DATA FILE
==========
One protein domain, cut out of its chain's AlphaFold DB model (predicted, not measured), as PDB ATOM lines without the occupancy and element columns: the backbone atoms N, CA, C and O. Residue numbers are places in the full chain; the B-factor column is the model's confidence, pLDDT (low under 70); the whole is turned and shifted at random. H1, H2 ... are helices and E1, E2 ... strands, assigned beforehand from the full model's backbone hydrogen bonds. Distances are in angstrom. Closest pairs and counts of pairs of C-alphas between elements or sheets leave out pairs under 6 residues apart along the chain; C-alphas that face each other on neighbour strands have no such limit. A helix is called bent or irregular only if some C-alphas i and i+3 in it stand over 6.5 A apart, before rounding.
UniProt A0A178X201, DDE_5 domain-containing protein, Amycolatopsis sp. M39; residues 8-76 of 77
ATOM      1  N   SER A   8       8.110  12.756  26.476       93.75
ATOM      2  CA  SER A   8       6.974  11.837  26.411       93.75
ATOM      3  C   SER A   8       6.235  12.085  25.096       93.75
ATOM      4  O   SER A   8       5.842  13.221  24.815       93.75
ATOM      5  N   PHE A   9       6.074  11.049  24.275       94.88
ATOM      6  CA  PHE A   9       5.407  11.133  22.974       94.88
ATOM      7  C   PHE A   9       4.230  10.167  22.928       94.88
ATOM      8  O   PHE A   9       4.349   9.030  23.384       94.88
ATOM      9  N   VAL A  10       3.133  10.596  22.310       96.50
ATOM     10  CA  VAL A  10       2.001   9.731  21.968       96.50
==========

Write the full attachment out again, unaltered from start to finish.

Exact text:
One protein domain, cut out of its chain's AlphaFold DB model (predicted, not measured), as PDB ATOM lines without the occupancy and element columns: the backbone atoms N, CA, C and O. Residue numbers are places in the full chain; the B-factor column is the model's confidence, pLDDT (low under 70); the whole is turned and shifted at random. H1, H2 ... are helices and E1, E2 ... strands, assigned beforehand from the full model's backbone hydrogen bonds. Distances are in angstrom. Closest pairs and counts of pairs of C-alphas between elements or sheets leave out pairs under 6 residues apart along the chain; C-alphas that face each other on neighbour strands have no such limit. A helix is called bent or irregular only if some C-alphas i and i+3 in it stand over 6.5 A apart, before rounding.
UniProt A0A178X201, DDE_5 domain-containing protein, Amycolatopsis sp. M39; residues 8-76 of 77
ATOM      1  N   SER A   8       8.110  12.756  26.476       93.75
ATOM      2  CA  SER A   8       6.974  11.837  26.411       93.75
ATOM      3  C   SER A   8       6.235  12.085  25.096       93.75
ATOM      4  O   SER A   8       5.842  13.221  24.815       93.75
ATOM      5  N   PHE A   9       6.074  11.049  24.275       94.88
ATOM      6  CA  PHE A   9       5.407  11.133  22.974       94.88
ATOM      7  C   PHE A   9       4.230  10.167  22.928       94.88
ATOM      8  O   PHE A   9       4.349   9.030  23.384       94.88
ATOM      9  N   VAL A  10       3.133  10.596  22.310       96.50
ATOM     10  CA  VAL A  10       2.001   9.731  21.968       96.50